Corroded Spider-Man Pasta Can From 1995 Opened In Viral Post

Earlier today, a man took to social media to promise that if he could get 1,995 retweets, he would open a can of Spider-Man pasta, released by Chef Boyardee in 1995, to see what evils lurked inside of the dinged and corroded can. It wasn't long before Matt, who runs the Twitter handle and website Dinosaur Dracula (described as "a site about 1980s toys, 1990s candy, holidays, horror movies and weird recipes"), would announce to Twitter that they had successfully passed the limit, and that he would open the cans, acknowledging that there "may be regrets."

Tonight, he shared a brief thread with his followers, documenting the opening of the can and an examination of its contents which, as you might imagine, were not only not edible but also essentially all one big piece of rusty...something...that vaguely hinted it might have been food matter at one point. But! -- and this is key for Spider-Man pasta, as we understand it -- Matt did manage to locate a Spider-Man noodle. Ish.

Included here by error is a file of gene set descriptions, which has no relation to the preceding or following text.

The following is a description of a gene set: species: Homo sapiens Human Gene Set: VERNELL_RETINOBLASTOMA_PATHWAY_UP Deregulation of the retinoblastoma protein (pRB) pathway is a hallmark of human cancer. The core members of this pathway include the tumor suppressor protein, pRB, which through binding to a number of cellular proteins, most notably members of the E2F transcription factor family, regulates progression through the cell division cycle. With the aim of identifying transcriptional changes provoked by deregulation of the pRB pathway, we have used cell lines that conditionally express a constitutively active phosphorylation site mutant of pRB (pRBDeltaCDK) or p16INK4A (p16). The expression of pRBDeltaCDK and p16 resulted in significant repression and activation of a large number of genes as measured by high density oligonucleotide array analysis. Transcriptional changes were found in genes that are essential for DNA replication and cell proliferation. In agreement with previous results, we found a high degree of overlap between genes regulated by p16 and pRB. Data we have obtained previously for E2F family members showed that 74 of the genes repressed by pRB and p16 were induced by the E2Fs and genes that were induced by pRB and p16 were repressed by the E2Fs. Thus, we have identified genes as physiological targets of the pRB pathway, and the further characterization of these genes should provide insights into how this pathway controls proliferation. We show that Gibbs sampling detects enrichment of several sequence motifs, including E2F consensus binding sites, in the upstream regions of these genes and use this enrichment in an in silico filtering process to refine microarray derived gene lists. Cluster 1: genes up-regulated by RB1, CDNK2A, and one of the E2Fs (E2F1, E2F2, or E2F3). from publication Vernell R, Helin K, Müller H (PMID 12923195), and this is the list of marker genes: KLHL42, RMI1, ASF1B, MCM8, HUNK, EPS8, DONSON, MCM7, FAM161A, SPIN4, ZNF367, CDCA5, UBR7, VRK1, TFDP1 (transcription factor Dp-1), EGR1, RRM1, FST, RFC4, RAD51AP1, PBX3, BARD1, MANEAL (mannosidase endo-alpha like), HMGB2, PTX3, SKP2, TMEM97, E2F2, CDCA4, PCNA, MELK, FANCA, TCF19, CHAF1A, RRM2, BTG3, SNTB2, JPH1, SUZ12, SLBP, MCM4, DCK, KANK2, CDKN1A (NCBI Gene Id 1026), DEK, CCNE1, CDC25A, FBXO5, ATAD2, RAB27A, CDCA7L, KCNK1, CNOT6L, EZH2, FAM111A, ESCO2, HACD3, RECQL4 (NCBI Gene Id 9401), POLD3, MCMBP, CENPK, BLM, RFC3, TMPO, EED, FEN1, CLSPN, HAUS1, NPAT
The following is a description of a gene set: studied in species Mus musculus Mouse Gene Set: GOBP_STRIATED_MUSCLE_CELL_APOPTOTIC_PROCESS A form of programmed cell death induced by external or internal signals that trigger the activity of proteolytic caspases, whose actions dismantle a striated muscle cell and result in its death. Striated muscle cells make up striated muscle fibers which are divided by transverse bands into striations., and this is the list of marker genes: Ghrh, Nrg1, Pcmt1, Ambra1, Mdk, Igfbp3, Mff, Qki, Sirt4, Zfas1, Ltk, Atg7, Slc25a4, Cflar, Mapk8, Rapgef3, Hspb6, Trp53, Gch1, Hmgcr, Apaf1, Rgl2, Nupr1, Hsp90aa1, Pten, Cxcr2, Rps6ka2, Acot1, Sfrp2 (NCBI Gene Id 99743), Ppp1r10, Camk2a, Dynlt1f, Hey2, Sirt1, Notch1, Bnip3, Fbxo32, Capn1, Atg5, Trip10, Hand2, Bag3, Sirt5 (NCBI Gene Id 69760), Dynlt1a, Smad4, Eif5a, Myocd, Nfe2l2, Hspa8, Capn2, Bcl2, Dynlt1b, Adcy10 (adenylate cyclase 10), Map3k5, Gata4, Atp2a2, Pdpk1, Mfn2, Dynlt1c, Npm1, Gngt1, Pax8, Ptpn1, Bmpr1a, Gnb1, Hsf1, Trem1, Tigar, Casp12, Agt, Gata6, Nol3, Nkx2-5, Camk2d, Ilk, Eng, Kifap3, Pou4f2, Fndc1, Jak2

You can check out the thread below.

...Of course, if you're anything like us, at least some of your attention is drawn away from the "toxic monstrosity and toward the '90s-era Spider-Man and Marvel Comics logos. And that might seem like missing the forest for the trees, except that:

1) Dinosaur Dracula specifically appeals to people nostalgic for that era, and

2) Who wants to look at what was in that can?

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You can follow Dinosaur Dracula above,and read p on more nostalgic stuff in his feed and website. Meanwhile, keep an eye on the comments. Some of them are pretty funny, and one user has already located a can of New England clam chowder that expired back in 2005, and has promised to open it in ten years in honor of the Spider-Man experiment.

You can also see a 1996 ad for the pasta above which, now somewhat prophetically, called it "so hot it's almost radioactive."

Disclosure: ComicBook is owned by CBS Interactive, a division of ViacomCBS.